When it comes to tourism, Maine can’t be complacent and count on license plates that proclaim itself Vacationland. It’s a crowded and expensive marketplace, and one in which potential visitors weigh competing lodging choices and even competing weather forecasts.
Under the leadership of director Carolann Ouellette, the Maine Office of Tourism has crafted a strategy that targets three groups (see our story in this issue). One past strategy used generation as a defining quality; baby boomers were valued for their free time and accumulated wealth. Another sifted for outdoorsy types, with the argument that they are Maine’s best shot, even if they spend less than others.
This time, extensive surveys drove the strategy that was unveiled at the annual tourism conference. And that strategy targets groups by identifying them through shared values. The groups are described as “balanced achievers,” “genuine originals” and “social sophisticates.” The tourism office freely admits that other groups were jettisoned from the plan because they don’t spend much money, and that’s sensible enough.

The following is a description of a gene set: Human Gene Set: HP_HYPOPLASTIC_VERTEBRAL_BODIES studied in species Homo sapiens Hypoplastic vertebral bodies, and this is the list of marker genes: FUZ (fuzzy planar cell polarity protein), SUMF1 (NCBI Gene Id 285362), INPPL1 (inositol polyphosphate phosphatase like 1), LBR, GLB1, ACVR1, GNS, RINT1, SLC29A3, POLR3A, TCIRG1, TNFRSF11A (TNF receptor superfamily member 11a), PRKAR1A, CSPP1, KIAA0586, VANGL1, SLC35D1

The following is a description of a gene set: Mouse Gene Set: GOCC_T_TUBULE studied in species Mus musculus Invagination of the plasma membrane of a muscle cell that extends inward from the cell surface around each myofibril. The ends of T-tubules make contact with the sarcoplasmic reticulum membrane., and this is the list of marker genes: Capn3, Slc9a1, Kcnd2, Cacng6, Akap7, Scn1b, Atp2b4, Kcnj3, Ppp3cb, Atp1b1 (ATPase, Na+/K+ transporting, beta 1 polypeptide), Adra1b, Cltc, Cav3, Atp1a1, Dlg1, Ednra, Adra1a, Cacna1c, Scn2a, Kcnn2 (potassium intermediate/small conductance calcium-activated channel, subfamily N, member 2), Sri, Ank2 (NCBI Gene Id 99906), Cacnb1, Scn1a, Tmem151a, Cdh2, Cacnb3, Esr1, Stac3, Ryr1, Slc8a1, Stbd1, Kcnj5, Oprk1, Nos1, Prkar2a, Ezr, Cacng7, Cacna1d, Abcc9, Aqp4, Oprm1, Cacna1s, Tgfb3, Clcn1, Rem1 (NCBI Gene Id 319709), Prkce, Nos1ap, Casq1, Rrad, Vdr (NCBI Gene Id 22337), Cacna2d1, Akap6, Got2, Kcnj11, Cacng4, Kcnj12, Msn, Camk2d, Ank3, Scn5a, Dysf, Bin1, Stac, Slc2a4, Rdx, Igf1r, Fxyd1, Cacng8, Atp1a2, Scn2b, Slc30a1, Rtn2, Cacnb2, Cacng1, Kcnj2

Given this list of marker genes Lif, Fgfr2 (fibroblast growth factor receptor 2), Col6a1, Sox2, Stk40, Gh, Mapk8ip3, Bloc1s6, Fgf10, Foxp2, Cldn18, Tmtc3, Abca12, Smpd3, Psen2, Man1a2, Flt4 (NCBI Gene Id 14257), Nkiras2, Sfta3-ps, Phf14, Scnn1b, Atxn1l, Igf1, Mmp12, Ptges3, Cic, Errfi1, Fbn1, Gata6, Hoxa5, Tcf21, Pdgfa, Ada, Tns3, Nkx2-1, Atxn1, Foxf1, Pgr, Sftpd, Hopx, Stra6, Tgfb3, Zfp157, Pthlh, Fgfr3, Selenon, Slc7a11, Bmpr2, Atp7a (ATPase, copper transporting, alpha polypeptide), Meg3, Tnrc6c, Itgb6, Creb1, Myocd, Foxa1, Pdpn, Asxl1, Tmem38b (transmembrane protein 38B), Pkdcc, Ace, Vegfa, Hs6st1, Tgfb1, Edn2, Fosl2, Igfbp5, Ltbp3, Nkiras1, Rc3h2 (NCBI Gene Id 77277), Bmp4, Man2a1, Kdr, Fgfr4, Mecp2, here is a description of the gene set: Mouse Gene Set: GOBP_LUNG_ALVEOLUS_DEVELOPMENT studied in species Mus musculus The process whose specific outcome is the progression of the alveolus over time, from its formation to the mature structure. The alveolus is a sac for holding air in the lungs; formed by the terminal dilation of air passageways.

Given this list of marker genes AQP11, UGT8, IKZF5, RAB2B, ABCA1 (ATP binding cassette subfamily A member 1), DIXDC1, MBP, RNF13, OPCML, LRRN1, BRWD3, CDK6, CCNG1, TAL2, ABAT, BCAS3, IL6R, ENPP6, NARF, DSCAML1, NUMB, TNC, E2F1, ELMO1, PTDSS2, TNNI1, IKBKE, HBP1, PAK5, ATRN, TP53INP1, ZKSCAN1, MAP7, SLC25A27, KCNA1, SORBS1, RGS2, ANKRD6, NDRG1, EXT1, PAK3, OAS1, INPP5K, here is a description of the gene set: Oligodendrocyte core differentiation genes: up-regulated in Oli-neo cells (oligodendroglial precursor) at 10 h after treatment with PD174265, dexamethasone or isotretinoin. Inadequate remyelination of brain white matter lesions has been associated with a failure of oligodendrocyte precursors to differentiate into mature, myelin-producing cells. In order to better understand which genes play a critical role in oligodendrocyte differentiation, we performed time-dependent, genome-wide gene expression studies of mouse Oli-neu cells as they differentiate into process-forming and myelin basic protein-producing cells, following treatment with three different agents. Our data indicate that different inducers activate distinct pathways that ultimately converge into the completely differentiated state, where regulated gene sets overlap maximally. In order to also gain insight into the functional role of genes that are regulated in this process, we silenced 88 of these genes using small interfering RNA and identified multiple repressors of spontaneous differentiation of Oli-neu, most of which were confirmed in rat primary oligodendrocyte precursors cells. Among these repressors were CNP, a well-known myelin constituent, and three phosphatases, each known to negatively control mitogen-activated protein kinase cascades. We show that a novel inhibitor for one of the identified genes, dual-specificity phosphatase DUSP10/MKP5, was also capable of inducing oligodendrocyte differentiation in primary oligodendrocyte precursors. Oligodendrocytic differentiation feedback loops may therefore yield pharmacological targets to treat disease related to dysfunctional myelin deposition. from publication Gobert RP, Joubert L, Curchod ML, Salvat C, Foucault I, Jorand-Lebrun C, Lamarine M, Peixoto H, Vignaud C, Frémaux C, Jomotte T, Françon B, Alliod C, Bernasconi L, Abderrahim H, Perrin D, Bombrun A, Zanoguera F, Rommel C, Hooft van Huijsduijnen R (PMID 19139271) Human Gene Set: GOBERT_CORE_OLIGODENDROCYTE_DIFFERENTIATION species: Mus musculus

Once their values are understood, it is easier to appeal to each group, or even to match them to regions of the state (maybe Downeast for the genuine originals, Portland for the social sophisticates).
As unattractive as some of their values sound—the social sophisticates are interested in “luxury, flawless service and keeping up appearances,” we’re told—it’s a step in the right direction. Rather than latch onto the latest hotshot consultant’s vision, data informs this plan.
What’s needed next is just as much data on how well the strategy is working. And if it’s working—if the targeted groups are indeed coming to Maine for the first time—the battle is more than half won, because history shows that once they visit, people tend to return to Maine.
And if it’s working, the office ought to stick to a plan for the long term.